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Stem Cell Information

3. The Human Embryonic Stem Cell and the Human Embryonic Germ Cell

A new era in stem cell biology began in 1998 with the derivation of cells from human blastocysts and fetal tissue with the unique ability of differentiating into cells of all tissues in the body, i.e., the cells are pluripotent. Since then, several research teams have characterized many of the molecular characteristics of these cells and improved the methods for culturing them. In addition, scientists are just beginning to direct the differentiation of the human pluripotent stem cells and to identify the functional capabilities of the resulting specialized cells. Although in its earliest phases, research with these cells is proving to be important to developing innovative cell replacement strategies to rebuild tissues and restore critical functions of the diseased or damaged human body.

Overview

In 1998, James Thomson and his colleagues reported methods for deriving and maintaining human embryonic stem (ES) cells from the inner cell mass of human blastocysts that were produced through in vitro fertilization (IVF) and donated for research purposes [46]. At the same time, another group, led by John Gearhart, reported the derivation of cells that they identified as embryonic germ (EG) cells. The cells were cultured from primordial germ cells obtained from the gonadal ridge and mesenchyma of 5- to 9-week fetal tissue that resulted from elective abortions [41].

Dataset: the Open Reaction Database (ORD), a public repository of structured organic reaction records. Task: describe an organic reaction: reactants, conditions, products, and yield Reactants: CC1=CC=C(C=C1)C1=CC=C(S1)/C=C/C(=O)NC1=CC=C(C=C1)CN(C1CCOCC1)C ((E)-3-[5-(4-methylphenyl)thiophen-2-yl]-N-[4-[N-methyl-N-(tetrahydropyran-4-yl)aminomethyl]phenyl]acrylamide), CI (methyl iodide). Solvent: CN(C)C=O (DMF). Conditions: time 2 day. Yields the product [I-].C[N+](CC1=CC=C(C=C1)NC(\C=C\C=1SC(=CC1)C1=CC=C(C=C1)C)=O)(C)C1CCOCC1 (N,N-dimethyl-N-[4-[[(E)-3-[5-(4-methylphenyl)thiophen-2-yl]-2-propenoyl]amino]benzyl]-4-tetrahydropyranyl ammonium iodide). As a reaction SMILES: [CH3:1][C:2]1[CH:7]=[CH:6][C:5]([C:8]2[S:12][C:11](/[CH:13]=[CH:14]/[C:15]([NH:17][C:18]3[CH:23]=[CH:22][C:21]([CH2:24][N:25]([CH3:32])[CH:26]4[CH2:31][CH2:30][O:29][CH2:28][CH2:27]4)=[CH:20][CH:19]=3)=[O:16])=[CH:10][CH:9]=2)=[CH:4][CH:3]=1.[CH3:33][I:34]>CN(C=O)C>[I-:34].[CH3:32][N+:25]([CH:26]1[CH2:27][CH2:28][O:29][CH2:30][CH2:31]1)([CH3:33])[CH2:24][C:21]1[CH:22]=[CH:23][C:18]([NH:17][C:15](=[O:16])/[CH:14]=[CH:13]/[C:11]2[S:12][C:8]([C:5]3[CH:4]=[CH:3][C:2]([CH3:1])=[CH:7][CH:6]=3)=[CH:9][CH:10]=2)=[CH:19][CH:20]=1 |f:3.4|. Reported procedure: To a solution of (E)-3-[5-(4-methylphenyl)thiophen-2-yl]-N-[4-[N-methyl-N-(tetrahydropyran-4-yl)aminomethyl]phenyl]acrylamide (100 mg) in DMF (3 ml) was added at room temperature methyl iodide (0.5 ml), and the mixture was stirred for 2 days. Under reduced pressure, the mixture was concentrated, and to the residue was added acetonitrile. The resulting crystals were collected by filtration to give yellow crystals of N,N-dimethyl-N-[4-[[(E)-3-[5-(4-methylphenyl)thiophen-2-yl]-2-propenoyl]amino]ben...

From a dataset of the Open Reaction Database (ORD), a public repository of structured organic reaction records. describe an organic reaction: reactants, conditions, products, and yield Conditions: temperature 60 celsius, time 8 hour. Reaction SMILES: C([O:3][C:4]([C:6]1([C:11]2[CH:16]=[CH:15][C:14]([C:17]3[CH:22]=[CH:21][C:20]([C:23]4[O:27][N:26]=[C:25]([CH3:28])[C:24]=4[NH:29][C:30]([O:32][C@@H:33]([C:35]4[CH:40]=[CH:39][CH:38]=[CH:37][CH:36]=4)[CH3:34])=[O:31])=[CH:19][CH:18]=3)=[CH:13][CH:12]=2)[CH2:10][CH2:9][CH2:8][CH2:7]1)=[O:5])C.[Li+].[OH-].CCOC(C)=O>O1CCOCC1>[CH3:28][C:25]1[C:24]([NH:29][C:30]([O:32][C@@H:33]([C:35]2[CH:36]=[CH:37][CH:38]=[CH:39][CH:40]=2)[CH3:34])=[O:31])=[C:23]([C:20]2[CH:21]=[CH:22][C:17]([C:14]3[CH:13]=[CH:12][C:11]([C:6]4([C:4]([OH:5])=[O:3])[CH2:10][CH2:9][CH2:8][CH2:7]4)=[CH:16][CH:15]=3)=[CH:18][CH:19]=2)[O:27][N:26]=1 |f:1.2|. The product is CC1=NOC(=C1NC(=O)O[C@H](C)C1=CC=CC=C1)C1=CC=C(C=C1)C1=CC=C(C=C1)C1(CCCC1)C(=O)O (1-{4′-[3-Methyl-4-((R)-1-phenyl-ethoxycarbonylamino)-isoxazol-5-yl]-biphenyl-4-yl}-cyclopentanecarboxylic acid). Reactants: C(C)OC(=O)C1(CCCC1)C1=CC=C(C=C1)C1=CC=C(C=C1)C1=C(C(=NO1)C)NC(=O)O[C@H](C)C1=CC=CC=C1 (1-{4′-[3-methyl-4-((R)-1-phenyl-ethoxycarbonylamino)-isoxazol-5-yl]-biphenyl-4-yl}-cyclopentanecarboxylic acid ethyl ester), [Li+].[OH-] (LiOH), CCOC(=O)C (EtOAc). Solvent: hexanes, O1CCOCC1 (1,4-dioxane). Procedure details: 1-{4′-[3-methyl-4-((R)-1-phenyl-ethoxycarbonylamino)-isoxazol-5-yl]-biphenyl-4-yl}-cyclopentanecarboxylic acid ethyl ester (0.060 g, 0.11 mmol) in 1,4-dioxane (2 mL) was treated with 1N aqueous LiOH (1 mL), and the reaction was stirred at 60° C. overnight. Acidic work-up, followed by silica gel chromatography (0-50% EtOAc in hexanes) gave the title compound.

The two research teams developed their methods for culturing human ES and EG cells by drawing on a host of animal studies, some of which date back almost 40 years: derivations of pluripotent mouse ES cells from blastocysts [13, 15], reports of the derivation of EG cells [27, 36], experiments with stem cells derived from mouse teratocarcinomas [4, 17, 24], the derivation and culture of ES cells from the blastocysts of rhesus monkeys [46] and marmosets [47], and methods used by IVF clinics to prepare human embryos for transplanting into the uterus to produce a live birth [11, 49].

Timeline of Human Embryonic Stem Cell Research

  • 1878: First reported attempts to fertilize mammalian eggs outside the body [49].
  • 1959: First report of animals (rabbits) produced through IVF in the United States [49].
  • 1960s: Studies of teratocarcinomas in the testes of several inbred strains of mice indicates they originated from embryonic germ cells. The work establishes embryonal carcinoma (EC) cells as a kind of stem cell [17, 24]. For a more detailed discussion of human embryonal carcinoma cells, see Appendix C.
  • 1968: Edwards and Bavister fertilize the first human egg in vitro [49].
  • 1970s: EC cells injected into mouse blastocysts produce chimeric mice. Cultured SC cells are explored as models of embryonic development, although their complement of chromosomes is abnormal [25].
  • 1978: Louise Brown, the first IVF baby, is born in England [49].
  • 1980: Australia's first IVF baby, Candace Reed, is born in Melbourne [49].
  • 1981: Evans and Kaufman, and Martin derive mouse embryonic stem (ES) cells from the inner cell mass of blastocysts. They establish culture conditions for growing pluripotent mouse ES cells in vitro. The ES cells yield cell lines with normal, diploid karyotyes and generate derivatives of all three primary germ layers as well as primordial germ cells. Injecting the ES cells into mice induces the formation of teratomas [15, 26]. The first IVF baby, Elizabeth Carr, is born in the United States [49].